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THE IOWA REVIEW launches new writing contest in honor of editor emeritus David Hamilton

TIR Staff

To honor the editorship, mentorship, and friendship of David Hamilton, who was editor of The Iowa Review for more than 30 years, we are pleased to announce the David Hamilton Prize for Iowa Review Alumni, launching in 2017 and continuing biennially. 

In the spirit of David Hamilton’s support and encouragement of his students and their writing, anyone who has ever worked for The Iowa Review, whether as paid staff or volunteer reader, and whose name is listed as such on the masthead of any back issue of the magazine is eligible to enter the contest. 

The prize will be $1,000 and publication in The Iowa Review. The winner will be selected by the current editor of The Iowa Review.

Air Signs

Tim Taranto

The hot water was out

with the dark of a new

moon when you dreamed 

of drawing a hot

bath; I got pots going

on all burners, watched 

broths fill with fish

eyes; I carried each 

boiling sacrament 

to you with dish rags

swaddled around

the handles, careful 

not to scald

a wrist, tops 

of my feet, or trip

on the stairs, 

but composed,

also, hurrying

slowly as an acolyte 

at altar; I poured in

one and then another,

the steam rose

blooming condensation 

on my lenses; you stood

on your clothes — they

looked conquered

as a molted skin,

black crescent 

under your feet; Our Lady

of flowers pressed

on the apron of a beggar;

downstairs, I

didn't hear you

enter the kitchen 

over the seething


Margaret Ross

The heat stank when you turned it on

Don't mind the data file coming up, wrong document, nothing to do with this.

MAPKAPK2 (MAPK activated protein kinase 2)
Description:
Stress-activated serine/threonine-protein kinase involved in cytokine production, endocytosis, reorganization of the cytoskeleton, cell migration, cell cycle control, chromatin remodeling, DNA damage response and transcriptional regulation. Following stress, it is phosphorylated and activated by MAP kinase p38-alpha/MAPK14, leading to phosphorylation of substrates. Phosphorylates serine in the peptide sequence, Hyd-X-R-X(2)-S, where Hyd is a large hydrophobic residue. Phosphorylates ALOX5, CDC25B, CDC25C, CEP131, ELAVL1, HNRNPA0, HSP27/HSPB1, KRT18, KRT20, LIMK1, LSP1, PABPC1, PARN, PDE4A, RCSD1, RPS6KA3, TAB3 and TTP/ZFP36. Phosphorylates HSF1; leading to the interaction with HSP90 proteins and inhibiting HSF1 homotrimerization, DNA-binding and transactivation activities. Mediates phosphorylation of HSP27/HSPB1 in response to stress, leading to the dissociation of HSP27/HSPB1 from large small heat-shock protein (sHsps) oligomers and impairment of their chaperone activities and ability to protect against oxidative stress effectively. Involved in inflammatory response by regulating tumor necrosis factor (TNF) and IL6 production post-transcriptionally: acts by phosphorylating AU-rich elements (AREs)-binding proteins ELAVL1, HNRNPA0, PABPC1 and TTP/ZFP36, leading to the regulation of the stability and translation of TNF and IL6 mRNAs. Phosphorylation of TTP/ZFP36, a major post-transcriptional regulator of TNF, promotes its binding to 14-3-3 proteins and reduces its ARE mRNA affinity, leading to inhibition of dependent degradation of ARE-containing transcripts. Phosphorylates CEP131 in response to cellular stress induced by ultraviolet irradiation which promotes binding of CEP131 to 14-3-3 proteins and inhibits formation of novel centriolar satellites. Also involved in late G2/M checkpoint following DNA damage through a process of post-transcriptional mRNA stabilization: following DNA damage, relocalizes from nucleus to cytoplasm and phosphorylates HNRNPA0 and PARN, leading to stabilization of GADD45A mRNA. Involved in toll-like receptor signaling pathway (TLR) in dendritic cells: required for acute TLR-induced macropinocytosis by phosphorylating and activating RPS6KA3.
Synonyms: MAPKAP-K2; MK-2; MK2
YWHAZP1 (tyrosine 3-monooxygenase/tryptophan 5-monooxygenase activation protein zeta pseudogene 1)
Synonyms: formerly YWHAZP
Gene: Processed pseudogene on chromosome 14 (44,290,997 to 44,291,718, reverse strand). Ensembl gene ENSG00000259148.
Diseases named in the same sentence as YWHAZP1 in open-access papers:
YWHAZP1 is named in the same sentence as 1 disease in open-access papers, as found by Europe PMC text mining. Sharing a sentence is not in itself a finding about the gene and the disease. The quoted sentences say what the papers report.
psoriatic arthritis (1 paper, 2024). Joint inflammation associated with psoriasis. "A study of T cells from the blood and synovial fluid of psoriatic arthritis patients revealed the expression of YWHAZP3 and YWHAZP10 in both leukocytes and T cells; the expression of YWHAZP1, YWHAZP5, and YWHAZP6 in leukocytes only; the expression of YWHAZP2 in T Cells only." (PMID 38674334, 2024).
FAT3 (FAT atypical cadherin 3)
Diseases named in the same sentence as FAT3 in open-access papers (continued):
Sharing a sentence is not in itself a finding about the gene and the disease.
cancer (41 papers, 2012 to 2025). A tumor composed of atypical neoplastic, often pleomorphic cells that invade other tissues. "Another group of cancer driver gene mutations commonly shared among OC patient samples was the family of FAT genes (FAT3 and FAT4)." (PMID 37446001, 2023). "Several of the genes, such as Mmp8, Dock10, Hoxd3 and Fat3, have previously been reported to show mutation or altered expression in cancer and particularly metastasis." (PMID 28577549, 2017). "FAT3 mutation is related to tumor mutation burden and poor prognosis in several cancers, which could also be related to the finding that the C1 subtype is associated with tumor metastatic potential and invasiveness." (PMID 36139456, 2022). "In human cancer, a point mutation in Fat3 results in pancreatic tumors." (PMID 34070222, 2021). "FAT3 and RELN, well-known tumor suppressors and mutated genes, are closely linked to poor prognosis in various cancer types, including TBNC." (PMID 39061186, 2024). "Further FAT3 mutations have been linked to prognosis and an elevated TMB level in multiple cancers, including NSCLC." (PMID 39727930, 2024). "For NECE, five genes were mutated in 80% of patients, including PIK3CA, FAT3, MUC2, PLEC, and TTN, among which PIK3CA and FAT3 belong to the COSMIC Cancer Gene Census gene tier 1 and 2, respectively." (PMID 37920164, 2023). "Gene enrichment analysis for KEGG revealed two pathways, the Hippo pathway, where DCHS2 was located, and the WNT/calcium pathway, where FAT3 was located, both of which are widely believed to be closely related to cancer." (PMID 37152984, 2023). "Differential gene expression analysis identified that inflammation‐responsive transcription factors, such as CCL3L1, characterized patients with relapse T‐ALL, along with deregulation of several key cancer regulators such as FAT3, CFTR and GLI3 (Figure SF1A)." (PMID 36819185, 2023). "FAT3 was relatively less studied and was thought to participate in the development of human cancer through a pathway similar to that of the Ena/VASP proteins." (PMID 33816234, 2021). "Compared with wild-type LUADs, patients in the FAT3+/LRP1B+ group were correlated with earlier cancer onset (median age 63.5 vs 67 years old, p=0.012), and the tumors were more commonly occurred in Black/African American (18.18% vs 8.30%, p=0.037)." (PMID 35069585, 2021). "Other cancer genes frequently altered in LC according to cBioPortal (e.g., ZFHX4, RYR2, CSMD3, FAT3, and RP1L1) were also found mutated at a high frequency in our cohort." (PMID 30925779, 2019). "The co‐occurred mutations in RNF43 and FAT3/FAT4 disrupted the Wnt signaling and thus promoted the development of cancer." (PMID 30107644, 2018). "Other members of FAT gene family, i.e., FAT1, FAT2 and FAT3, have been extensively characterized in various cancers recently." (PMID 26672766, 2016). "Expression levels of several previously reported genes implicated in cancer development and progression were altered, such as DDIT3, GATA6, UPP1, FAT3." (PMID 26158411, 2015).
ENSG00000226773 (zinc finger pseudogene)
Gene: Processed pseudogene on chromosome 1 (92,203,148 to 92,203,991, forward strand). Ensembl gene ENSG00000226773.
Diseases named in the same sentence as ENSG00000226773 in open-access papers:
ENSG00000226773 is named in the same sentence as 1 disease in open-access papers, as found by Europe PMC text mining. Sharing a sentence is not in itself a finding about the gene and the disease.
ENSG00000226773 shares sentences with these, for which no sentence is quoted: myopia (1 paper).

This was the Desert Star, the Redbird
            Inn, the half-off room at the Rose
            Hotel Casino with coffee vouchers
            you could cross the sunken
gaming floor to redeem 

7 a.m. and people with soft collars tucked out
            over sweatshirts drinking Pepsi
            at the slot machines. Wherever you were

was the same place at the Motel 6, an
            orange bedspread. Hairs I pulled out 

would drift into loose webs
            with the others’ underneath the bed. It felt almost

The Narrows

George Kovalenko

To find the world unfamiliar takes a span too long under its spell,
and I—a minim hurdling the crossing—did.

Last century saw cofferdams arising from the brine
and from them piles, bearings, beam, but strangest was that from above

the sky was mirroring the shoals. I had the windows down onto the grey.

I had to have, to keep the screen from clouding up and over.
              Sheets of dark, which made the drive underivable, broke
only in their sheeting as a spectrum flaying into unity.

The thesis that the patination
on the bridge’s saddle housing was apportioned by design is flawed.

It is concurrent with the color scheme, to be here able to discern 

the goodness of all things in gradients and only so by squinting.
I don’t know if it is enough to merely make it over 

Opal Reunion

Alicia Wright

There goes Hannah behind that cloudlet
C.D. Wright,
"Trusting in the Haptic Sense" 

I have bad news for you
when it comes to hope: pearlescent: 

holy hope: bee's sting, morning news
frames this heaven: me, falling: 

you are in water. The paddle's encased
in: opacity, pearlescent: hope's stasis 

is so sweet: I have combined
news and a wash of bliss: oaring 

pearlescent: hope as it drowns you
is the chorus of: heaven: low roads, path to: 

wine bottles sidelong: I have bad news
for you, for the bees, and it is the disconnect

that will come: from you falling, 
water’s reflection: This will be the last thing  

we ever see together. I have bad news
face down in the black grass: This 

world only a side reflection, your dark 
grave: pearlescent: haze of: news 


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